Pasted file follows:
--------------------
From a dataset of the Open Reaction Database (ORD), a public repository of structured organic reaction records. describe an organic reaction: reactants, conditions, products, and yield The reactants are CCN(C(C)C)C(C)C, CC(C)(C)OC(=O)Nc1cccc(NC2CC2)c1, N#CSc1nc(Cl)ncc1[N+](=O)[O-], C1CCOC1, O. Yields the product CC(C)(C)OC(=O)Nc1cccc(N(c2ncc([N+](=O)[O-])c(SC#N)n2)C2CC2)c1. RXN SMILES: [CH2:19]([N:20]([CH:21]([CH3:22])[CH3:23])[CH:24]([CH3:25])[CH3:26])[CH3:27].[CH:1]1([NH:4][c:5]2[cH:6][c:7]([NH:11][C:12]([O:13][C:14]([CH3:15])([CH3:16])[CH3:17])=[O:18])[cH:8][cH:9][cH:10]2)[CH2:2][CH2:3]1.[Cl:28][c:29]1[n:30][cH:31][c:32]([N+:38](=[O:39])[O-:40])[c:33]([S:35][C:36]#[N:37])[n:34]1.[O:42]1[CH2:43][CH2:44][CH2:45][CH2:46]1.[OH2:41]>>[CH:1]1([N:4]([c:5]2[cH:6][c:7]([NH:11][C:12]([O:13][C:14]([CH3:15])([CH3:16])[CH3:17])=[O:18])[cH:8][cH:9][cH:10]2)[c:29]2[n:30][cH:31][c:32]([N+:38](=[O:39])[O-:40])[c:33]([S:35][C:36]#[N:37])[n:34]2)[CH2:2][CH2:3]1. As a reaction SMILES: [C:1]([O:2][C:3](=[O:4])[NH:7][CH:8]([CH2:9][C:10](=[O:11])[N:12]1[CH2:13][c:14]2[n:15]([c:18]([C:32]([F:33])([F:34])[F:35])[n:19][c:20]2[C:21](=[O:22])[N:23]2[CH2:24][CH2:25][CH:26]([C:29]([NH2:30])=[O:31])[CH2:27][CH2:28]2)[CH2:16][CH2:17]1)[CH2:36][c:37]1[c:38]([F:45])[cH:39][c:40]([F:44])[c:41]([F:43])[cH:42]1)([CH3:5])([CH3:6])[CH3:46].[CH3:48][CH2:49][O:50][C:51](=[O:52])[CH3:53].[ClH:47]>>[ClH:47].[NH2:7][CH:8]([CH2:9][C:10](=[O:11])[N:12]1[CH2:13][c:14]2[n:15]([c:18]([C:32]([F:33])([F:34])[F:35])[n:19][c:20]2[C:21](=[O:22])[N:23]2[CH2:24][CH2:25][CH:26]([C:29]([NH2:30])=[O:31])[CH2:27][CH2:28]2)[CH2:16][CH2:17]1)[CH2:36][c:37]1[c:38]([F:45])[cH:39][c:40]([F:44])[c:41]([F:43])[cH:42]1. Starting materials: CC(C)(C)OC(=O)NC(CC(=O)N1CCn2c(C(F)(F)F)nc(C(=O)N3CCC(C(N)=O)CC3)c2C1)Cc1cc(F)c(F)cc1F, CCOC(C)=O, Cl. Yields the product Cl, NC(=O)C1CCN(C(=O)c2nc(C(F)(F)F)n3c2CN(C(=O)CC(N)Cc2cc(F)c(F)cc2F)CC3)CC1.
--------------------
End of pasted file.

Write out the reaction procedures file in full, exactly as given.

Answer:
From a dataset of the Open Reaction Database (ORD), a public repository of structured organic reaction records. describe an organic reaction: reactants, conditions, products, and yield The reactants are CCN(C(C)C)C(C)C, CC(C)(C)OC(=O)Nc1cccc(NC2CC2)c1, N#CSc1nc(Cl)ncc1[N+](=O)[O-], C1CCOC1, O. Yields the product CC(C)(C)OC(=O)Nc1cccc(N(c2ncc([N+](=O)[O-])c(SC#N)n2)C2CC2)c1. RXN SMILES: [CH2:19]([N:20]([CH:21]([CH3:22])[CH3:23])[CH:24]([CH3:25])[CH3:26])[CH3:27].[CH:1]1([NH:4][c:5]2[cH:6][c:7]([NH:11][C:12]([O:13][C:14]([CH3:15])([CH3:16])[CH3:17])=[O:18])[cH:8][cH:9][cH:10]2)[CH2:2][CH2:3]1.[Cl:28][c:29]1[n:30][cH:31][c:32]([N+:38](=[O:39])[O-:40])[c:33]([S:35][C:36]#[N:37])[n:34]1.[O:42]1[CH2:43][CH2:44][CH2:45][CH2:46]1.[OH2:41]>>[CH:1]1([N:4]([c:5]2[cH:6][c:7]([NH:11][C:12]([O:13][C:14]([CH3:15])([CH3:16])[CH3:17])=[O:18])[cH:8][cH:9][cH:10]2)[c:29]2[n:30][cH:31][c:32]([N+:38](=[O:39])[O-:40])[c:33]([S:35][C:36]#[N:37])[n:34]2)[CH2:2][CH2:3]1. As a reaction SMILES: [C:1]([O:2][C:3](=[O:4])[NH:7][CH:8]([CH2:9][C:10](=[O:11])[N:12]1[CH2:13][c:14]2[n:15]([c:18]([C:32]([F:33])([F:34])[F:35])[n:19][c:20]2[C:21](=[O:22])[N:23]2[CH2:24][CH2:25][CH:26]([C:29]([NH2:30])=[O:31])[CH2:27][CH2:28]2)[CH2:16][CH2:17]1)[CH2:36][c:37]1[c:38]([F:45])[cH:39][c:40]([F:44])[c:41]([F:43])[cH:42]1)([CH3:5])([CH3:6])[CH3:46].[CH3:48][CH2:49][O:50][C:51](=[O:52])[CH3:53].[ClH:47]>>[ClH:47].[NH2:7][CH:8]([CH2:9][C:10](=[O:11])[N:12]1[CH2:13][c:14]2[n:15]([c:18]([C:32]([F:33])([F:34])[F:35])[n:19][c:20]2[C:21](=[O:22])[N:23]2[CH2:24][CH2:25][CH:26]([C:29]([NH2:30])=[O:31])[CH2:27][CH2:28]2)[CH2:16][CH2:17]1)[CH2:36][c:37]1[c:38]([F:45])[cH:39][c:40]([F:44])[c:41]([F:43])[cH:42]1. Starting materials: CC(C)(C)OC(=O)NC(CC(=O)N1CCn2c(C(F)(F)F)nc(C(=O)N3CCC(C(N)=O)CC3)c2C1)Cc1cc(F)c(F)cc1F, CCOC(C)=O, Cl. Yields the product Cl, NC(=O)C1CCN(C(=O)c2nc(C(F)(F)F)n3c2CN(C(=O)CC(N)Cc2cc(F)c(F)cc2F)CC3)CC1.